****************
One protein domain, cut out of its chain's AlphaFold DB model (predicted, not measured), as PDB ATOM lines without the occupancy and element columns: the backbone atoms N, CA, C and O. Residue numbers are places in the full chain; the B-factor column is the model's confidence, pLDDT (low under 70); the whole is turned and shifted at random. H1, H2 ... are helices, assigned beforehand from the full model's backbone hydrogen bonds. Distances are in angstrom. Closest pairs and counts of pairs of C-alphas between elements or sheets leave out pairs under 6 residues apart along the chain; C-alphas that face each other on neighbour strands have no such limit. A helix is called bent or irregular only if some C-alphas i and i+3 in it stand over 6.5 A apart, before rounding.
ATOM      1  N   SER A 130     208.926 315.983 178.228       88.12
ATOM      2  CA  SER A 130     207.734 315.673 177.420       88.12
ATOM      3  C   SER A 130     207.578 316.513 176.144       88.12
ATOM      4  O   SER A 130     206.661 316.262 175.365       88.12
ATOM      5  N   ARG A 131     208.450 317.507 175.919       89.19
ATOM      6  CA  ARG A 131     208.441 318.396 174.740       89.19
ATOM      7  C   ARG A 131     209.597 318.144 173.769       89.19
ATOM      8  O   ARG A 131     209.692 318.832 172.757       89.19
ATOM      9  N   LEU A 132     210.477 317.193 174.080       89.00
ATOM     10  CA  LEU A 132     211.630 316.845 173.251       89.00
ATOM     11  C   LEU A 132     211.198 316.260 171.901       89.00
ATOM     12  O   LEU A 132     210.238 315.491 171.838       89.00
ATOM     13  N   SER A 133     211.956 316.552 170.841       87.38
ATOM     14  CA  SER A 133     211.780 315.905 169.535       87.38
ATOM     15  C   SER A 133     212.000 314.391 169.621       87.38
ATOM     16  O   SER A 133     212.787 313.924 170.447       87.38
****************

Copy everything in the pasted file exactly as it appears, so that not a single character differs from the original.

One protein domain, cut out of its chain's AlphaFold DB model (predicted, not measured), as PDB ATOM lines without the occupancy and element columns: the backbone atoms N, CA, C and O. Residue numbers are places in the full chain; the B-factor column is the model's confidence, pLDDT (low under 70); the whole is turned and shifted at random. H1, H2 ... are helices, assigned beforehand from the full model's backbone hydrogen bonds. Distances are in angstrom. Closest pairs and counts of pairs of C-alphas between elements or sheets leave out pairs under 6 residues apart along the chain; C-alphas that face each other on neighbour strands have no such limit. A helix is called bent or irregular only if some C-alphas i and i+3 in it stand over 6.5 A apart, before rounding.
ATOM      1  N   SER A 130     208.926 315.983 178.228       88.12
ATOM      2  CA  SER A 130     207.734 315.673 177.420       88.12
ATOM      3  C   SER A 130     207.578 316.513 176.144       88.12
ATOM      4  O   SER A 130     206.661 316.262 175.365       88.12
ATOM      5  N   ARG A 131     208.450 317.507 175.919       89.19
ATOM      6  CA  ARG A 131     208.441 318.396 174.740       89.19
ATOM      7  C   ARG A 131     209.597 318.144 173.769       89.19
ATOM      8  O   ARG A 131     209.692 318.832 172.757       89.19
ATOM      9  N   LEU A 132     210.477 317.193 174.080       89.00
ATOM     10  CA  LEU A 132     211.630 316.845 173.251       89.00
ATOM     11  C   LEU A 132     211.198 316.260 171.901       89.00
ATOM     12  O   LEU A 132     210.238 315.491 171.838       89.00
ATOM     13  N   SER A 133     211.956 316.552 170.841       87.38
ATOM     14  CA  SER A 133     211.780 315.905 169.535       87.38
ATOM     15  C   SER A 133     212.000 314.391 169.621       87.38
ATOM     16  O   SER A 133     212.787 313.924 170.447       87.38